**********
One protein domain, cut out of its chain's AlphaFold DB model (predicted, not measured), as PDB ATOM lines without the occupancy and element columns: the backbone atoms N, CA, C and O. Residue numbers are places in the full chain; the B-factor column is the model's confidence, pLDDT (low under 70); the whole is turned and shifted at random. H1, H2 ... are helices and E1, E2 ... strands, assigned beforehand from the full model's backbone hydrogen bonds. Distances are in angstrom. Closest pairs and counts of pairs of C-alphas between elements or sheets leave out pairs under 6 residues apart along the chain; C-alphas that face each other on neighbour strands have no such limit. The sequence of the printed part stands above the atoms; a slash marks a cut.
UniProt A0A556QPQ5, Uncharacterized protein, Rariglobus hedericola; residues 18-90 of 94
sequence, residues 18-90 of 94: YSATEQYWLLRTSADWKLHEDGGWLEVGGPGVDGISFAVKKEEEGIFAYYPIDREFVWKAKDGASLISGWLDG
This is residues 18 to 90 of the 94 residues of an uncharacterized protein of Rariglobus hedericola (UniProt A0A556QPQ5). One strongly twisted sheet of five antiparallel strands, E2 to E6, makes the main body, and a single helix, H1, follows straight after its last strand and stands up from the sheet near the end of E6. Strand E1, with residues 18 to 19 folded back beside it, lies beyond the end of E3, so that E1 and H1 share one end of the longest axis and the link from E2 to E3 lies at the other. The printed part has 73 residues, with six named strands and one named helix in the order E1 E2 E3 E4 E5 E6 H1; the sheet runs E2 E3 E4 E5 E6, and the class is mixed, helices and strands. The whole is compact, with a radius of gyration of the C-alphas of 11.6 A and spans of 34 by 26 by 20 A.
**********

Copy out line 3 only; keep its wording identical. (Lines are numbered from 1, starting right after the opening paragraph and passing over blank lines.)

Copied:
This is residues 18 to 90 of the 94 residues of an uncharacterized protein of Rariglobus hedericola (UniProt A0A556QPQ5). One strongly twisted sheet of five antiparallel strands, E2 to E6, makes the main body, and a single helix, H1, follows straight after its last strand and stands up from the sheet near the end of E6. Strand E1, with residues 18 to 19 folded back beside it, lies beyond the end of E3, so that E1 and H1 share one end of the longest axis and the link from E2 to E3 lies at the other. The printed part has 73 residues, with six named strands and one named helix in the order E1 E2 E3 E4 E5 E6 H1; the sheet runs E2 E3 E4 E5 E6, and the class is mixed, helices and strands. The whole is compact, with a radius of gyration of the C-alphas of 11.6 A and spans of 34 by 26 by 20 A.